The Clay of my Childhood
The family kitchen was always at its busiest during Sundays.
My mother would wake up early to head to our kitchen and turn on the radio, tuning into the classics of the nineties. Her rustling out of bed always alerted me from my sleep, and while I didn’t always wake up completely with her, I could sense that there was some activity already going on in the kitchen.
Like the gears of a clock starting up, I would hear the faint murmurs of adults conversing and the subtle hacks of knives on the chopping board, before the crescendo that is the clanging of pots and pans. Finally half awake, I scurry to the kitchen, scantily rub my eyes, and realize that our kitchen was coming to life.
As my mother continued cooking breakfast, I would help my Lola and my aunts unload what they had bought in the market onto the dining table. And on any given market day, no basket was ever alike. I was always excited at the prospect of discovering the food they brought home, effectively my version of a treasure hunt.
Be that as it may, there were always a few things that I would secretly hope for. I would sometimes wish that she brought home the ingredients for one of my favorite comfort desserts, Ginataang Bilo-Bilo.
Ginataang Bilo-Bilo is a traditional Filipino dessert made with glutinous rice balls Kamote and Ube. Sometimes, sweetened boiled Langka, Saba chunks, and tapioca starch balls, also known as Sago, are added to add variety to the dessert. Its origins are complex. The Tagalog call it Ginataan, the Bisaya describe it as Binignit, and in Mindanao, it is known as Tabirak. While called many names, the preparation is quite similar, and straightforward.
Eventually, I would know if they did buy these ingredients. If I saw packs of raw glutinous rice flour dough, it was a dead ringer already. I knew that she would take time to whip up her special dessert.
On those days, I was eager to be part of the kitchen brigade. My Lola, patient as she was, would let me help her prepare all the ingredients she needed. Of course, she would take care of all the knife work, effortlessly slicing the fruits and root crops into identically sized morsels. She would carefully arrange them in bundles on a plate, imitating what seemed to be a quaint rainbow.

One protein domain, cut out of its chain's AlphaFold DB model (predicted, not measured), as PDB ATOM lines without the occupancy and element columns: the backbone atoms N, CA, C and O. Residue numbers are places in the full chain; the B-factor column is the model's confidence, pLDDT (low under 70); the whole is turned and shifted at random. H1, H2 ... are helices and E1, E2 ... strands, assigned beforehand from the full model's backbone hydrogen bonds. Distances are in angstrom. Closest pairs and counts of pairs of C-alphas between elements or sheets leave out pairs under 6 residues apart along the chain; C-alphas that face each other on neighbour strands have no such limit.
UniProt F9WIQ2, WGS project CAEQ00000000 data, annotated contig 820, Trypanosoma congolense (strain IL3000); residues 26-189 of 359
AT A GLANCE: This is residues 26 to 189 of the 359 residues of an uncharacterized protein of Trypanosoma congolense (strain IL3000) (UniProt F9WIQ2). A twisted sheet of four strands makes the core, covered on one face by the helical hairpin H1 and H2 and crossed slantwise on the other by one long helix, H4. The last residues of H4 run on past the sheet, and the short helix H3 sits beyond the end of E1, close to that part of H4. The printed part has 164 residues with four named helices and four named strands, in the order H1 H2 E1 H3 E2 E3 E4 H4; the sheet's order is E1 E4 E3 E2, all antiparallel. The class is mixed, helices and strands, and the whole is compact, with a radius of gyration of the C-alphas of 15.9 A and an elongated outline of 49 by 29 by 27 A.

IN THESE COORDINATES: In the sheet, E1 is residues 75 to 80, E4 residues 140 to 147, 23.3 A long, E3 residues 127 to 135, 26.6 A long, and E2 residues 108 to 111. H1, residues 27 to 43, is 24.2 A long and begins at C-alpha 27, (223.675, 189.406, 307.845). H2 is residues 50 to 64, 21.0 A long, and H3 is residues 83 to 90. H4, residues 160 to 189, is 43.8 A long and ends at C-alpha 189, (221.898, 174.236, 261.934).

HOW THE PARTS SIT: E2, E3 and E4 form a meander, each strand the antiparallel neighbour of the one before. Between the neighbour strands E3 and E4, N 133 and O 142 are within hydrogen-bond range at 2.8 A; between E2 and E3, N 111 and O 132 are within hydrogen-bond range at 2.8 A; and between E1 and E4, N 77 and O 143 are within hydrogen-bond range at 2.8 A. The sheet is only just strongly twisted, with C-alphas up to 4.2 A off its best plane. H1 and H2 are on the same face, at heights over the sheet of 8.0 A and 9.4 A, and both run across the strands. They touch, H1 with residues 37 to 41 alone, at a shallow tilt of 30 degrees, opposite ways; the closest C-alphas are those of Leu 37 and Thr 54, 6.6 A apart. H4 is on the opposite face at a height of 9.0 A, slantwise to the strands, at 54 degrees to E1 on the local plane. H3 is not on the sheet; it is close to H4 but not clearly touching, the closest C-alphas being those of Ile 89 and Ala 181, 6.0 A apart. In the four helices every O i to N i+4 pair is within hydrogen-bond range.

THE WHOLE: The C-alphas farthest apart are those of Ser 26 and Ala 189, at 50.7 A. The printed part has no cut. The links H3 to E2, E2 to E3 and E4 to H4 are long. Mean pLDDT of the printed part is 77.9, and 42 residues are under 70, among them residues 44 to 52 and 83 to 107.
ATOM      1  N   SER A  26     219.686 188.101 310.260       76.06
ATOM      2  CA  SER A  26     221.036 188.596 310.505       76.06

Ultimately, the star of the dish would be the glutinous rice balls, as its name suggests. Bilo-Bilo is a play on the Filipino word Bilog, to indicate the round dough balls in the dessert. They provide a chewy texture, highlighted by the mellow sweetness brought about by the coconut cream.
As for me, I was always in charge of shaping the glutinous rice balls. I usually start by softly kneading the dough, which is simply glutinous rice flour mixed with water. Early in the morning, market vendors would mix these ingredients in huge batches, resulting in tacky white lumps of dough. They then briefly dip the dough in water before wrapping to keep them moist. Some vendors on the other hand, would use a different variety of rice flour made from the Pirurutong grain, known for its distinct purple hue, resulting in a lightly colored dough.
From these large blocks, I had to portion small pieces and round them out using my palms. I would roll and roll the dough, until I have filled plates and bits of flour have already hardened on my palms. My Lola would scrutinize my work, making sure that I didn’t make the mistake of creating oversized marbles since they would still puff up when cooked, and they might end up raw in the middle after.
Whenever she wasn’t looking, I would deviate and I would make unorthodox shapes from the dough. I did this until I was able to create my own versions of snowmen, grapes, pearls, and practically anything under the sun—my imagination was my limit.
This was my childhood clay. My own clay may have been a bit different from what the other kids used to play with, but I enjoyed molding the dough as a child, and the memory of it all is still close to my heart.
As I grew older, I learned more about the dessert’s cultural roots, mostly alluding to Chinese beliefs. The roundness of the dough balls was thought to symbolize prosperity, while its distinct chew and stickiness meant tighter family relations. No wonder my Lola would always prepare the dessert during the new year festivities, to hope for an abundant year ahead.
As it is, cooking the whole dessert becomes a breeze once all of the ingredients have been thoroughly prepared. My Lola would cautiously heat sugar, water, and coconut cream in a pot just until a quiet simmer. She would then cook the root crops in the simmering liquid until they are almost tender. Afterwards, she would drop the glutinous rice balls piece by piece, taking care not to let them stick together. Fruits and tapioca balls are mixed in, and the dessert is stirred over a gentle fire, to keep the warmth.
Ginataang Bilo-Bilo is a gem of its own. It breathes what Filipino dessert should be—comforting and hearty. Anyone can choose what they want to put in the dessert, much like how an artist paints. Only this time, the canvas is the pot, and the pastel colors are the ingredients picked from the bountiful earth.
My Lola passed away years ago. I do miss her and the food that she cooked. We may have grown up now but the memory of the stories and miracles she made in her kitchen are still very much alive. And her Ginataang Bilo-Bilo will always be delightfully part of them.